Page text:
# Calculating the moments due to reaction forces on a bent beam

I am trying to solve the following problem:

## EXAMPLE 2.10

Determine the reactions on the beam in Fig. 2–30a. Assume $B$ is a pin and the support at $B$ is a roller (smooth surface). ### SOLUTION

Free-Body Diagram. As shown in Fig. 2–30b, the support ("roller") at $B$ exerts a normal force on the beam at its point of contact. The line of action of this force is defined by the 3-4-5 triangle. Equations of Equilibrium. Resolving $\mathbf{N}_B$ into x and y components and summing moments around $A$ yields a direct solution for $N_B$. Why? Using this result, we can then obtain $A_x$ and $A_y$.

\begin {align} \\ \Sigma M_A = 0; \quad & -3500 (3.5) + (\frac{4}{5}) N_B (4) + (\frac{3}{5}) N_B (10) = 0 \\ & \qquad N_B = 1331.5\ \mathrm{lb} = 1.33\ \mathrm{k} \\ \Sigma F_x = 0; \quad & A_x - \frac{4}{5}(1331.5) = 0 & A_x = 1.07\ \mathrm{k}\\ \Sigma F_y = 0; \quad & A_y - 3500 + \frac{3}{5}(1331.5) = 0 & A_x = 2.70\ \mathrm{k}\\ \end {align}

For the moment about $A$, why does the reaction at $B$ produce a moment of $(\frac{4}{5})N_B(4)$? I think it's not necessary to include that moment because the moment arm $d = 0.4\ \mathrm{m}$ is not measured directly from point A, but from the bend in the beam, which I circled red in figure (b). • I'm not sure why you have a problem with the second term in the sum of moments but not the third term. How would you propose writing that equation instead? – Air Jan 11 '17 at 19:42

The reason is that both the horizontal and the vertical component of $N_B$ generate a moment around $A$. Since the moment due to a force is equal to the product of the force and the perpendicular lever-arm between the force's line of action and the point being considered, this therefore means that the total moment around $A$ is equal to:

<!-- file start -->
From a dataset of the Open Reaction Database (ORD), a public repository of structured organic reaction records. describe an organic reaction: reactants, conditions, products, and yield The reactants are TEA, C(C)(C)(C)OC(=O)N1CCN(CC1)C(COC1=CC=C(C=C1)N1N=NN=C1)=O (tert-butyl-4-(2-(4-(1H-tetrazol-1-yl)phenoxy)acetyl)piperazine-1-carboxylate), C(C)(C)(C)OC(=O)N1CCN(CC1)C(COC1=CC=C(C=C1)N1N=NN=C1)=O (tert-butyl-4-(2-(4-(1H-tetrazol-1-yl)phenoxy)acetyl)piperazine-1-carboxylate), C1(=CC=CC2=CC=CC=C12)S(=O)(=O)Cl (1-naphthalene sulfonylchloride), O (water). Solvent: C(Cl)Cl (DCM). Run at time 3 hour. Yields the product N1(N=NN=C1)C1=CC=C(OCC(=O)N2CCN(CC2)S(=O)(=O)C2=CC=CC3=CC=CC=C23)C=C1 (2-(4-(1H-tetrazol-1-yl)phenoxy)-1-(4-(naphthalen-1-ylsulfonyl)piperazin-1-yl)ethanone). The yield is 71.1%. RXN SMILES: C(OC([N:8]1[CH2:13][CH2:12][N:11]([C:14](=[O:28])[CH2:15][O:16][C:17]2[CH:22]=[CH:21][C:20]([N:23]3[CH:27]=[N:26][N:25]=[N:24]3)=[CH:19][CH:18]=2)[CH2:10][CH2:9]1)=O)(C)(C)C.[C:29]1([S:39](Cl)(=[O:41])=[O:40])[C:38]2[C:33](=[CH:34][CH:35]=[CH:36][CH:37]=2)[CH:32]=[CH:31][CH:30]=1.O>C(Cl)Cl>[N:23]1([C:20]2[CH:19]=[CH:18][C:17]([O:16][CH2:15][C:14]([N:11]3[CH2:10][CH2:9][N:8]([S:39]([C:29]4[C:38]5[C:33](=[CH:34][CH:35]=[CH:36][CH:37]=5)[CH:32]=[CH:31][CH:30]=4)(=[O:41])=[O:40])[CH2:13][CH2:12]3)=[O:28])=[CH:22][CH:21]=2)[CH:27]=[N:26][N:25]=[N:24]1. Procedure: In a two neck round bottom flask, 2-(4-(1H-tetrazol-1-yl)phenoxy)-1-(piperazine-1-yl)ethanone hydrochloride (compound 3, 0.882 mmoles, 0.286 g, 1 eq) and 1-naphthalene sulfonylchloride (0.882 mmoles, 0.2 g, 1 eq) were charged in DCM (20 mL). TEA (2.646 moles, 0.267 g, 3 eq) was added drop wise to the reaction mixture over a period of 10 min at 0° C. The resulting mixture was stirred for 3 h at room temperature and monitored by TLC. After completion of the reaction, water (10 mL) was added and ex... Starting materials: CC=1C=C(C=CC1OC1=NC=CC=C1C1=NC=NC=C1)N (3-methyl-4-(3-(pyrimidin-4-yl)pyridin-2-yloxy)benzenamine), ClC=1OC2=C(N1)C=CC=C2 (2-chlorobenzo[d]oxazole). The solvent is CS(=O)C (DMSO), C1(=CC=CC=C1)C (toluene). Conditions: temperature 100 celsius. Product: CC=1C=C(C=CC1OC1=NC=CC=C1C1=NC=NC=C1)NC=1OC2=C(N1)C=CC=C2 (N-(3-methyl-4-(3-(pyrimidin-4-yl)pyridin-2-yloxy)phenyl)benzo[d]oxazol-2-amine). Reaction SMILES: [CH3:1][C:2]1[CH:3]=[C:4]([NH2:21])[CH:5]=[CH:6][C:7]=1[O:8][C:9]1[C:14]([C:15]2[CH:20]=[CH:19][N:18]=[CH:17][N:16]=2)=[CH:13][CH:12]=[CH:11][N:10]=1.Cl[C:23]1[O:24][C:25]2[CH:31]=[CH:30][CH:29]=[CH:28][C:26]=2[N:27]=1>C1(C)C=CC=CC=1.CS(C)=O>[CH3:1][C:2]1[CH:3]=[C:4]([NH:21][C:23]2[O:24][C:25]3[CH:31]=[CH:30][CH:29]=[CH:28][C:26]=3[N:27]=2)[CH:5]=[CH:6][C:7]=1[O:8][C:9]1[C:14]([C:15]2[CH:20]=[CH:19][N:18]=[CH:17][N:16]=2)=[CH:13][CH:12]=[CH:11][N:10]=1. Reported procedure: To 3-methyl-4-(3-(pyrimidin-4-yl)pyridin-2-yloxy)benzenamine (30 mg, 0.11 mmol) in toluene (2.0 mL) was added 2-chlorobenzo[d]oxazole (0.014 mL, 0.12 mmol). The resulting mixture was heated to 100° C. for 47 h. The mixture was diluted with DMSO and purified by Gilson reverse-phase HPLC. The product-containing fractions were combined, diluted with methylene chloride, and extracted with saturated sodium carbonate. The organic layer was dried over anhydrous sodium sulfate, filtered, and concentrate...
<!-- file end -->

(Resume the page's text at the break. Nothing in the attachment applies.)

\begin{align} N_{B,x} &= \dfrac{4}{5}N_B \text{ (horizontal component)} \\ N_{B,y} &= \dfrac{3}{5}N_B \text{ (vertical component)} \\ M_A &= -3500 \cdot 3.5 + 4N_{B,x} + 10N_{B,y} = 0 \end{align}

After all, the horizontal distance from $A$ to $B$ is 10 ft, so that's the lever arm for the vertical component, while the vertical distance is 4 ft, so that's used for the horizontal component.

Hoping to make this as clear as possible, here's a diagram of the forces, their lines of action and the respective perpendicular distances. They are color-coded: everything relevant for the horizontal component is green, everything for the vertical component is red. • I can't see how to answer this question beyond saying that's what it is. The moment is the force times the perpendicular distance, but the question seems to be saying why is the moment the force times the perpendicular distance. – achrn Jan 11 '17 at 16:08
• referrring to the last figure uploaded in the original post , we can see that the d (prepedicular distance) for NBy is measured directly from A , but for the NBx ( blue part) , it's measured directly from a point which is 10 m from A . So , for the moment 4NBx , it's not moment about A , am i right ? Why the author consider it in the calculation ? – kelvinmacks Jan 12 '17 at 0:21